I want to hold on to the anger. It is the third stage, and the easiest. It is fuel, a white hot rise in the blood that ensures you don’t stay still when the world goes on around you. I barrel forward for a week after seeing that magazine, I start running, literally, every morning, when the sun hangs out with the moon and the black recedes to blue. You blazed into my life Mack, you altered my direction, and in these early mornings as my feet mark time on the gravel I know I am trying to run away from you, from Lucy, from a pregnant Anna on the cover of every women’s magazine.
Some mornings I am chest out, pounding the ground proud, having my own little revival – I can do this, look at me go. I can be strong alone. Other days, head down, I feel the soft sadness creep back in like a new morning rain and I run through it and in it, so slow as to almost stand still.
And some mornings I want to stop, right there on the river that watched you die. I want to let my knees buckle from the weight of my history, I want to lie down amongst the rotting leaves and yellowed grass of early winter and put my cheek against the dirt.
But I know that if I do this, I will never get up again. If I lay down the world will keep moving, it will not adjust its pace just because you and I have stopped. Anna will still be growing the baby you made when I loved you most, even Lucy will start to heal over, just like the scars on her hands she no longer hides. If I lay down now, people will simply run over the top of me, they have so many places to go that eventually they will not even notice that I am under their feet. The day will give way to a week, a month, a year, and I will not have moved from this spot. Everything around me will be in constant motion and I will be left behind. If I do this I will never get up again.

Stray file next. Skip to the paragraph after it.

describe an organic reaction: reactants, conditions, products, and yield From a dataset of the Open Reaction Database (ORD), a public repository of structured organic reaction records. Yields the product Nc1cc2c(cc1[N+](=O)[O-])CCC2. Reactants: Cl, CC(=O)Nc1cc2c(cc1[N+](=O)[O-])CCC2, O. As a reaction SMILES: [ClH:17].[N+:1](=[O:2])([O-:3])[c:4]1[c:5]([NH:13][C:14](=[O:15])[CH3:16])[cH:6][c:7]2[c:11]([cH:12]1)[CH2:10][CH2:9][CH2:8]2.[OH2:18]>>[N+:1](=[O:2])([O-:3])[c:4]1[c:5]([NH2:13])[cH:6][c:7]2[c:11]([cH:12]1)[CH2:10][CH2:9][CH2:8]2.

I keep going. I get up the next morning and I run with a little certainty, and the next morning, and the next. I keep going. Chest out, pounding the ground proud, I keep going. Even in the soft sadness I keep going. I sometimes think it is running that saves me.
Eidyia’s Note: This now belongs to Maggie Valentine, but the piece first appeared here, very early on, as my own experience:
It is so obvious now that all I needed to do was write. Just write. Even if you don’t know where it will take you. Just write. And keep going. It will all make a wonderful sense in the end …